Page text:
I then submitted these slides to the competition, but identified them as oil on canvas paintings. My plan was that if accepted, how hard could it be to whip up a couple of paintings after the fact? I titled them with such titles as Digitalism: National Defense and Digitalism: Expeditionary Medal and so on.
From what I was later told, several hundred painters submitted work. And Ms. Sultan selected about only about seven or eight painters in total. And not only was I one of them, but she picked two of my entries.
I was elated! I had hit the nail right on the head! I felt so superior in having such an insight into this intelligent woman's intellect that I (a painter no more) could create competition-specific work to get accepted into this highly regarded show.
And then I began the task of creating the two paintings, using the pixilated images as the guide.
And it turned out to be a lot harder than I thought.
For one thing, I had submitted the "paintings" in quite a large size; each painting was supposed to be six feet long.
And it didn't take me long to discover that there are a lot of color nuances and hues in an average pixilated image.
And I went through dozens and dozens of rolls of tape as I pulled off the old Washington Color School trick of taping stripes (in my case small one inch square boxes of individual colors - hundreds upon hundreds of them) in a precise sequence to prevent smudging and color peeling, etc.
I painted for at least six hours every day, switching off between paintings to allow the previous day's work to dry off enough to allow a new layer of tape to be applied. I did all the varnishing outside, which usually attracted all the small neighborhood ruffians.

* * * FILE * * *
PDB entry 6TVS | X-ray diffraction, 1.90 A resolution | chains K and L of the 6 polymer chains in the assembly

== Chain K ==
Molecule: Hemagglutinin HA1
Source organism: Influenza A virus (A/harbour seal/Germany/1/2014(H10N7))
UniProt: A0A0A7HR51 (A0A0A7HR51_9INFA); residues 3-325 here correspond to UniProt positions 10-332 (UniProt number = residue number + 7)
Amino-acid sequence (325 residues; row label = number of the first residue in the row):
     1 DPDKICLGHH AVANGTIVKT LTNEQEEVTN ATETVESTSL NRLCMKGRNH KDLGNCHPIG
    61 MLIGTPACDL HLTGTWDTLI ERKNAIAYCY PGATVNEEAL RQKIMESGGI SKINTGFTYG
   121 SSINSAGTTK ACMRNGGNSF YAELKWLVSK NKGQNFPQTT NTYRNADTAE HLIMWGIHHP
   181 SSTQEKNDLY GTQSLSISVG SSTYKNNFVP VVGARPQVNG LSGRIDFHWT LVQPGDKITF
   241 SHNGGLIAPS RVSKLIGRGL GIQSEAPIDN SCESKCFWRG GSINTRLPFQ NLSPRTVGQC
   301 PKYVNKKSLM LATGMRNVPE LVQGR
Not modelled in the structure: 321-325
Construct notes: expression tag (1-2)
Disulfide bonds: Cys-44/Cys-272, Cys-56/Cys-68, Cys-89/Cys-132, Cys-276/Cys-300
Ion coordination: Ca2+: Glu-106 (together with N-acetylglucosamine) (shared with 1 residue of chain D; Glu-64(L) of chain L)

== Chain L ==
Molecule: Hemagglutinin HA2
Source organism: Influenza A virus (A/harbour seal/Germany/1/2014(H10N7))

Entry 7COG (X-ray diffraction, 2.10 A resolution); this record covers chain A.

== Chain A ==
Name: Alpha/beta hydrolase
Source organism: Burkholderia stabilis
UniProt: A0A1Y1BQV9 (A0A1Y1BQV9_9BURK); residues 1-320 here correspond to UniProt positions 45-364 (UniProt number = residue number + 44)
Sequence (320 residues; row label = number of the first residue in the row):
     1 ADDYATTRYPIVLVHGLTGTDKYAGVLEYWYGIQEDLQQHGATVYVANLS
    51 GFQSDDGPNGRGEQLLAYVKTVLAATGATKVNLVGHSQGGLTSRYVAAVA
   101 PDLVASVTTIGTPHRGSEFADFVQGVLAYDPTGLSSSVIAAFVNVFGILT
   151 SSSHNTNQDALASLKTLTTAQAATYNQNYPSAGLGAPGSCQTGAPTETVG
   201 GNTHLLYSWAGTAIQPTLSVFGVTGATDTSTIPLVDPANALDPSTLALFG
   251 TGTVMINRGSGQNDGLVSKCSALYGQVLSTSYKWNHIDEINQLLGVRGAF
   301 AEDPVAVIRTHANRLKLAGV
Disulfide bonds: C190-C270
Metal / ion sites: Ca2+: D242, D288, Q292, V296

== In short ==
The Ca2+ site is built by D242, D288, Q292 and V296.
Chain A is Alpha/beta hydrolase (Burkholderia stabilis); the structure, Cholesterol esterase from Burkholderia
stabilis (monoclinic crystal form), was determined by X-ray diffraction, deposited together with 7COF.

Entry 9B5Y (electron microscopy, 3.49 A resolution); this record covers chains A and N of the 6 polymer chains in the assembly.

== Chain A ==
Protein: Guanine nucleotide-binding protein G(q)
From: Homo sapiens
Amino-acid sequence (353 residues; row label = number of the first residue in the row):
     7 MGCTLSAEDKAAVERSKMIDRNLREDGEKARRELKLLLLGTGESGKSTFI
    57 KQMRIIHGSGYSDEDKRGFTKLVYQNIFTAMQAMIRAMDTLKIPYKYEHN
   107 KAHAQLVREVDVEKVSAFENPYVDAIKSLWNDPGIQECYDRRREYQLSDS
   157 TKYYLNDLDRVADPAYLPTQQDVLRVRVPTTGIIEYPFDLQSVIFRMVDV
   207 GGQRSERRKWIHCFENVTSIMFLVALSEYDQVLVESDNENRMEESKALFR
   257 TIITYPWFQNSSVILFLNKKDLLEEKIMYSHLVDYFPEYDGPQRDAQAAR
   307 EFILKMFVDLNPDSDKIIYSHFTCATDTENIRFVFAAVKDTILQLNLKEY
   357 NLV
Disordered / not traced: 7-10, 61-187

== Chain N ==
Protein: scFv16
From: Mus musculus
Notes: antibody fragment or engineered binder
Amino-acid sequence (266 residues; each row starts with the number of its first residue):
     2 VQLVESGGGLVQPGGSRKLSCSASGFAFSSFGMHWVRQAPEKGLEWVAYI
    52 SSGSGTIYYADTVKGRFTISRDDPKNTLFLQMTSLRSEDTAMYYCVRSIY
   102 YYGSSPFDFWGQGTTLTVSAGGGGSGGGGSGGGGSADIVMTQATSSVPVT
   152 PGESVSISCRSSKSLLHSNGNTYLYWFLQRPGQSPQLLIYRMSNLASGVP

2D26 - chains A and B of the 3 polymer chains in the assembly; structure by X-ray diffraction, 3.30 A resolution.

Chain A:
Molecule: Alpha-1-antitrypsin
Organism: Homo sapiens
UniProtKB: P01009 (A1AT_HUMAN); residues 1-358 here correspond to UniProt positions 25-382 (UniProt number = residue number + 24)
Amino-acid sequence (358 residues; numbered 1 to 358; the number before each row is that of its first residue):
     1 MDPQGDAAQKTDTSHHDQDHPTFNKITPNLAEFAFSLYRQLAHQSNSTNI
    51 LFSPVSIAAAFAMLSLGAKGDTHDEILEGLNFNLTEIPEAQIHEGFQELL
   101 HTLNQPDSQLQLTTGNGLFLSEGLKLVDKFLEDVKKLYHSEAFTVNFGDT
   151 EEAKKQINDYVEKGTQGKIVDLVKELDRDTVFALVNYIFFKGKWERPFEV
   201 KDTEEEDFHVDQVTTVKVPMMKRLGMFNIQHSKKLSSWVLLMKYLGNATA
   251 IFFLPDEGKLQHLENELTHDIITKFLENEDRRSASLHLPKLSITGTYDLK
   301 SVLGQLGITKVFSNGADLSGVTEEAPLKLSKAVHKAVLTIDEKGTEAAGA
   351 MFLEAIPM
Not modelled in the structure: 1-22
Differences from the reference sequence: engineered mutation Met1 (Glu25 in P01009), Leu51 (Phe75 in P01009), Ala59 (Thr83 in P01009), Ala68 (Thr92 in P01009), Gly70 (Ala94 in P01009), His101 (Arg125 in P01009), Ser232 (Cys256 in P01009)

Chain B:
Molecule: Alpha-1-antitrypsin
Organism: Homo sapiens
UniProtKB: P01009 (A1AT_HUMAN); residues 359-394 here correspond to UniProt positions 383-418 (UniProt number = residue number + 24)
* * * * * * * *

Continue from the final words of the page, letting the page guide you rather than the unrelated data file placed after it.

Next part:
It was incredibly hard work, and I was ever so sorry that I had even gotten this crazy idea. All my nights were consumed.
But eventually they were finished and delivered to MPA and Ms. Sultan even wrote some very nice things about them in the exhibition's catalog.
Me? I was in a mix of both vindication and guilt; exhausted but fired up with the often wrong sense of righteousness of the self-righteous.
After the show, I had no idea what to do with them, and they didn't fit my "body of works," but I ended up selling both of them through Sotheby's.
And today, some art collector in South Carolina and another one in Canada, each have one very large, exhausting and handsome oil painting of pixilated naval ribbons hanging in their home, in happy ignorance of the interesting story behind them.
I mentioned the adjective handsome in describing them, because a few years ago I was telling this story to Prof. John Winslow, who asked to see the images of the real paintings. When I showed him, he said that they were actually "quite handsome paintings."
I had never had my work described as "handsome" (although the Washington Post once described it as "irritating"), so it stuck in my head.
So there you have it: The story of a former painter with a point to prove about a local curator, the subsequent hard-labor punishment of the process, and a hidden story behind two handsome paintings.
Wednesday, February 09, 2005
A Story That Must Be Told